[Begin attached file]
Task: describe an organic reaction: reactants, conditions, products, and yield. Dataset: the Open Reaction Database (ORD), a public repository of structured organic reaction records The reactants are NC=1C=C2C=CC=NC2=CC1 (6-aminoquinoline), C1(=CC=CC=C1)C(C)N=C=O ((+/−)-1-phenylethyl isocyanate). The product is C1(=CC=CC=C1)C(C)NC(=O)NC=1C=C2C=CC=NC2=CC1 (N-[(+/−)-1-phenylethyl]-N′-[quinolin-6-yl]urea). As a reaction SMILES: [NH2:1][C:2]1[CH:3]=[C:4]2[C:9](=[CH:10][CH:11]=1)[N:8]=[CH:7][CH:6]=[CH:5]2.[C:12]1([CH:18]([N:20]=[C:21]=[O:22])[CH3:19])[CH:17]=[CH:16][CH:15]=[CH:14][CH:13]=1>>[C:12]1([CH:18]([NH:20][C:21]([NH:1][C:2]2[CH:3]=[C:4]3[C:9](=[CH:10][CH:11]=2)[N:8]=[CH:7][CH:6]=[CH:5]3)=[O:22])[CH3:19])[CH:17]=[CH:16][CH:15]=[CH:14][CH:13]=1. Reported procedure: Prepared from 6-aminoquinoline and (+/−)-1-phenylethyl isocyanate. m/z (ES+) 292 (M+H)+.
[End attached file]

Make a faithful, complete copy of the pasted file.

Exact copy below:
Task: describe an organic reaction: reactants, conditions, products, and yield. Dataset: the Open Reaction Database (ORD), a public repository of structured organic reaction records The reactants are NC=1C=C2C=CC=NC2=CC1 (6-aminoquinoline), C1(=CC=CC=C1)C(C)N=C=O ((+/−)-1-phenylethyl isocyanate). The product is C1(=CC=CC=C1)C(C)NC(=O)NC=1C=C2C=CC=NC2=CC1 (N-[(+/−)-1-phenylethyl]-N′-[quinolin-6-yl]urea). As a reaction SMILES: [NH2:1][C:2]1[CH:3]=[C:4]2[C:9](=[CH:10][CH:11]=1)[N:8]=[CH:7][CH:6]=[CH:5]2.[C:12]1([CH:18]([N:20]=[C:21]=[O:22])[CH3:19])[CH:17]=[CH:16][CH:15]=[CH:14][CH:13]=1>>[C:12]1([CH:18]([NH:20][C:21]([NH:1][C:2]2[CH:3]=[C:4]3[C:9](=[CH:10][CH:11]=2)[N:8]=[CH:7][CH:6]=[CH:5]3)=[O:22])[CH3:19])[CH:17]=[CH:16][CH:15]=[CH:14][CH:13]=1. Reported procedure: Prepared from 6-aminoquinoline and (+/−)-1-phenylethyl isocyanate. m/z (ES+) 292 (M+H)+.